Wednesday, September 21, 2016

Beetlejuice Costume

DIY Beetlejuice Costume 
Thrift store time!
I couldn't find a black and white striped jacket and buying it online was way too expensive for a costume I MIGHT wear twice.  So I looked and looked for just a white jacket which is somehow hard to find. I happened to try on other clothes  at Goodwill and in the dressing room the white jacket was waiting for me, score!
  • White Jacket 
  • Black electrical tape (2pk at Dollar Tree & I went through 3 rolls so buy 2 packs)
  • Scissors 
The jacket is a little large but when putting on the tape it makes it a tad but smaller and I ended up sewing the button to wear it tightened more. 
So looking at the jacket the arms are striped horizontal and the torso is vertical.
At first I striped a whole arm horizontal and then when I tried it on it scrunched up on my arm and also tightened too much. So its up to you if you want to make the original. I taped the other side of the jacket vertically and decided to go with that one. I already took the horizontal pictures so here they are. 
 Hold down the material so when laying down the tape it doesn't scrunch up. Start the tape on the inner seem on the jacket so it looks smooth. The electrical tape stuck well to the material and the lines looked seamless.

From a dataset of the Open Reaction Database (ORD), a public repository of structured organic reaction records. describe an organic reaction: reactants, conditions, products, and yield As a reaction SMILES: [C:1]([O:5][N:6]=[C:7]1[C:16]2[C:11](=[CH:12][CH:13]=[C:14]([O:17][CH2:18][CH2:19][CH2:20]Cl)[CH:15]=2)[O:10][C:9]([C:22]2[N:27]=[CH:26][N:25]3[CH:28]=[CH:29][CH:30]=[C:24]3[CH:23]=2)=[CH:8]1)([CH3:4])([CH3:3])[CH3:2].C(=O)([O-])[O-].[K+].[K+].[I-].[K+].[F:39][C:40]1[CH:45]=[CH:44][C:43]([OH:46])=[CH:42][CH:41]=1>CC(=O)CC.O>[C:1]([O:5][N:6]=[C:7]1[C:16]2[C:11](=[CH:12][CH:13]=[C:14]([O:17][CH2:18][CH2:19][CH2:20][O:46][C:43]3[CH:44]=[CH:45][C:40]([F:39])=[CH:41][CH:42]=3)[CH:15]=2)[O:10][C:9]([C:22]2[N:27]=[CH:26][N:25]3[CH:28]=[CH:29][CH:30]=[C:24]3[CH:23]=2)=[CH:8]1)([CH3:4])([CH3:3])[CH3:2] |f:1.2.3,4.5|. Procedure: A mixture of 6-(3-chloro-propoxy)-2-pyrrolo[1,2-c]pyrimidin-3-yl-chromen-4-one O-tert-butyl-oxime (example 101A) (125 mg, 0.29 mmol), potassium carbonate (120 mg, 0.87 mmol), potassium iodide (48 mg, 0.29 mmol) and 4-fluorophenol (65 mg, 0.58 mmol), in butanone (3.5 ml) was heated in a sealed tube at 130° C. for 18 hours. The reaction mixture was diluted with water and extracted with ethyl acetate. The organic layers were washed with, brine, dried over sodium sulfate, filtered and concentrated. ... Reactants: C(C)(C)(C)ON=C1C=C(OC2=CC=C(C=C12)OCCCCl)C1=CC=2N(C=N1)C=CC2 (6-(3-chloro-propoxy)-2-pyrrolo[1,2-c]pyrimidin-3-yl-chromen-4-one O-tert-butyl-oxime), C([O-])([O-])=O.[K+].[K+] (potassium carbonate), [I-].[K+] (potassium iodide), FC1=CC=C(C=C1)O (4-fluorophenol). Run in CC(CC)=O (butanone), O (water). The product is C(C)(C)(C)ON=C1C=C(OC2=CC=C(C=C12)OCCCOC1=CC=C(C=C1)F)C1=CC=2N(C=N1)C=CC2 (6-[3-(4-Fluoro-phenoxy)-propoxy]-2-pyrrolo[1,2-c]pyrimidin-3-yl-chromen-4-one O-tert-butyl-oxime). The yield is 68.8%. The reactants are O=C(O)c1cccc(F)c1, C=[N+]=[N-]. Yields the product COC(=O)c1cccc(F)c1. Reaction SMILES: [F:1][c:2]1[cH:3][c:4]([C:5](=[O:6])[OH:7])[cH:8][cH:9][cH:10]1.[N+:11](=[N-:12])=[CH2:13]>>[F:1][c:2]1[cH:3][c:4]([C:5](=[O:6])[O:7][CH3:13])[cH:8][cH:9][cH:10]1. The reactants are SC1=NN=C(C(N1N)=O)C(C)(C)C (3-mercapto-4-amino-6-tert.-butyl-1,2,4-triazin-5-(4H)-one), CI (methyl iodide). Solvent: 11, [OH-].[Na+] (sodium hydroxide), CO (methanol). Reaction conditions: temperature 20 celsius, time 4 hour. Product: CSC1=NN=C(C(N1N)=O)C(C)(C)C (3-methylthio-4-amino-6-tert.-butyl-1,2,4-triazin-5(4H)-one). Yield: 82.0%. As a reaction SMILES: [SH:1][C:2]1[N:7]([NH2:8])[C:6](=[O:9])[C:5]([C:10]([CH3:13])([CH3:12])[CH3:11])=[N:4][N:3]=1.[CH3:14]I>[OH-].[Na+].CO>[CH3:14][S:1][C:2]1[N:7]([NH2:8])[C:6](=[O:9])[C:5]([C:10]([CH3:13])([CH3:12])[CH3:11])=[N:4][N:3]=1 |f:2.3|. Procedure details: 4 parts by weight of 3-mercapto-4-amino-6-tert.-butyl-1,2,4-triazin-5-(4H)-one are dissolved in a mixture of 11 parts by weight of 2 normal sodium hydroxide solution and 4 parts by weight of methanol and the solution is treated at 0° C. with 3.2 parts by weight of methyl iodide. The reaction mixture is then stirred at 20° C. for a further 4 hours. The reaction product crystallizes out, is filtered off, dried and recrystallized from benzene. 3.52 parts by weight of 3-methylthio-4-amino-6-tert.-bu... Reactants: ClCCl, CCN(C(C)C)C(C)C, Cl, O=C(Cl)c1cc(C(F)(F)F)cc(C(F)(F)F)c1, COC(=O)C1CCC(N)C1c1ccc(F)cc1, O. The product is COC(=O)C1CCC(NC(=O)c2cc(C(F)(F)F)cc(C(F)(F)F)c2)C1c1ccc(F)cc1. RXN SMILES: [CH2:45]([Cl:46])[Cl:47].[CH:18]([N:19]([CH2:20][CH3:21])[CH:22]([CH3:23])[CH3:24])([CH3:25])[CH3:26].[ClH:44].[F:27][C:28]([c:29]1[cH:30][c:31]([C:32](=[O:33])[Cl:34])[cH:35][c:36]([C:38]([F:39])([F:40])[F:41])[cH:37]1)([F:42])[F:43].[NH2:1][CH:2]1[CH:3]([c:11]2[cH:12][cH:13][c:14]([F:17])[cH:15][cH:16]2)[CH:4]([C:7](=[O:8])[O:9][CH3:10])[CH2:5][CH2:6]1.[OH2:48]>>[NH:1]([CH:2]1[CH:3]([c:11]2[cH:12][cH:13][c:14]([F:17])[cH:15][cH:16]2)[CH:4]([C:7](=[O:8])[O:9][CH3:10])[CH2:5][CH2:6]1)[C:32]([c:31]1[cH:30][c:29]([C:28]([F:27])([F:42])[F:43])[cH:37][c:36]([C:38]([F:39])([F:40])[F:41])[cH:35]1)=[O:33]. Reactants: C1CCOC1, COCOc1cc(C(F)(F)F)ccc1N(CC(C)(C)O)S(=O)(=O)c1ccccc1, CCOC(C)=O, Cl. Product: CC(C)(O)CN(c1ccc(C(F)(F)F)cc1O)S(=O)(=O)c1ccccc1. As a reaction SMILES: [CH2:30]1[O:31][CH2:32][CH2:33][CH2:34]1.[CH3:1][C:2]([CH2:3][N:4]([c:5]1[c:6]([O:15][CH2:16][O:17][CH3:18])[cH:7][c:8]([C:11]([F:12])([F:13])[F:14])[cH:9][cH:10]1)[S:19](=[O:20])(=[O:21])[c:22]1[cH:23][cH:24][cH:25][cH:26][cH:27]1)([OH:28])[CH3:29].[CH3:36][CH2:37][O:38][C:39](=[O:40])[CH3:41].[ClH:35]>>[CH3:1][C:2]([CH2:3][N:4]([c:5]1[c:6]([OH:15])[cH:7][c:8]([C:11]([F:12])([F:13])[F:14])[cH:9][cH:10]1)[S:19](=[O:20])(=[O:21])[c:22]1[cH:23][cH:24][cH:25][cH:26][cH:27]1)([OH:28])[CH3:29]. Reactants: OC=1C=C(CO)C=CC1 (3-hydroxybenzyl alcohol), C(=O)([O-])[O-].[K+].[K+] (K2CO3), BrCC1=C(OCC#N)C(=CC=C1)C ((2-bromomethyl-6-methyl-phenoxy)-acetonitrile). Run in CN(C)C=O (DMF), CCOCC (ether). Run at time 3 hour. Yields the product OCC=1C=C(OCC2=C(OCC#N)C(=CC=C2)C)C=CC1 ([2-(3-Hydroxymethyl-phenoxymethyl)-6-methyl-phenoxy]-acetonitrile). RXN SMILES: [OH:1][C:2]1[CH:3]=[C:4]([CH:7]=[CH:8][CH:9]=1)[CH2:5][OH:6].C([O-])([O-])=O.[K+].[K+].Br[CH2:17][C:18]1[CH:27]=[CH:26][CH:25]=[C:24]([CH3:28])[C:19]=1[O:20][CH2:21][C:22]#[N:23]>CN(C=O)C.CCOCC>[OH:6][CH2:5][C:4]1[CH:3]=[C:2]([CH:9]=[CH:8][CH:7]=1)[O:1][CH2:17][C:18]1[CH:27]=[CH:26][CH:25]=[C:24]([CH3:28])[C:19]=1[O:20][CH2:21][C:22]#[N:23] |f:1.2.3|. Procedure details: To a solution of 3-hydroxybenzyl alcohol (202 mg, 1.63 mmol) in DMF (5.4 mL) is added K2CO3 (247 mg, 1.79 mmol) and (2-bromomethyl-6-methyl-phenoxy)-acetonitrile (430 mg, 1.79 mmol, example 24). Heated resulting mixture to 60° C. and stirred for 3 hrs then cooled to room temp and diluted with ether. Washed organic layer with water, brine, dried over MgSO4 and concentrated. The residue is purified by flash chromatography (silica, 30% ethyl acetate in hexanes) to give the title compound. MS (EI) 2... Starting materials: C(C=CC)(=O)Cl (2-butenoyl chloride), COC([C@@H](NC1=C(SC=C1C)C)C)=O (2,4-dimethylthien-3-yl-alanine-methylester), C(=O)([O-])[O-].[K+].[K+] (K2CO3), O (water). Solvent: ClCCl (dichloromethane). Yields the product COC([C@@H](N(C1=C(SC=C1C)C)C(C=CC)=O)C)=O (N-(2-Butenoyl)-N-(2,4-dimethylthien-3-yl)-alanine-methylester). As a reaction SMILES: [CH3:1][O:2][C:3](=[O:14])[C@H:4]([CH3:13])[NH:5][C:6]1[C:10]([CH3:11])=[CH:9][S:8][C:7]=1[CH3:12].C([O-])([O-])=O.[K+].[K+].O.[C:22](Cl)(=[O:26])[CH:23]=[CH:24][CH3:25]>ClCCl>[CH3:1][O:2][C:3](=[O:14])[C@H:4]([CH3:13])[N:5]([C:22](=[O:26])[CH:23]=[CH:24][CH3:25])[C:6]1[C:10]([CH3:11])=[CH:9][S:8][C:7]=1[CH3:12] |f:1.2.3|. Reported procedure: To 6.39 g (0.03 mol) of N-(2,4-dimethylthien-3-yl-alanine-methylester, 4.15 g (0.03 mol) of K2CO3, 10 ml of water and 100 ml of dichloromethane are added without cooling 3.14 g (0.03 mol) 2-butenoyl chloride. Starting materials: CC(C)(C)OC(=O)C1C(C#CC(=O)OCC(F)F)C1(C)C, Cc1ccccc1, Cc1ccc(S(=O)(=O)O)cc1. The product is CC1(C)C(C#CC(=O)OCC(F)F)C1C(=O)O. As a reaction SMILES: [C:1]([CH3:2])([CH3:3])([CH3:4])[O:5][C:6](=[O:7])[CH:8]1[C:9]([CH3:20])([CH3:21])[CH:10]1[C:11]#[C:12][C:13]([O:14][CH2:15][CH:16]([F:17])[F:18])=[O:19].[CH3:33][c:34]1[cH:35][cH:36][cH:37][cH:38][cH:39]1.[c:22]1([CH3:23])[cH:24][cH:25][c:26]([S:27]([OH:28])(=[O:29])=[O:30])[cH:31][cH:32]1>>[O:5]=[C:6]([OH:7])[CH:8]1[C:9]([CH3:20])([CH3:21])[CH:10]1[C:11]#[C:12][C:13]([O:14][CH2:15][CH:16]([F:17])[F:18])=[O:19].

I wanted a wider black line and made sure the white line was the same size. I laid two pieces of tape side by side to make the line thicker. I bought pants online and wanted to match the lines with them. I made the jacket before buying the pants but the picture looked similar. 
I ordered these pants through Amazon and the stripes look about 1-1 1/2 inch wide. $10 with Amazon prime and the reviews say they are not see-through (we'll see).
All the way up to the shoulder. 
Let the tape run over the shoulder seem, cut it later after making sure the vertical lines lay well. 
One side vertical and the other horizontal 
 So I started over on the horizontal arm and made it vertical.
Lay out the tape on the shoulder where some tape overlaps to the back of the shoulder. When working on the back attach the tape to the same overlapping tape to make the transition smooth from front to back.
Make sure to overlap the tap to the inside of the jacket at the bottom so it stays on. 
For the lapel I wanted to start with black so it popped more and it made the edges more pointy.
For the collar I used short pieces of tape and started inside the collar and overlapped on the backside, cutting away the excess later.

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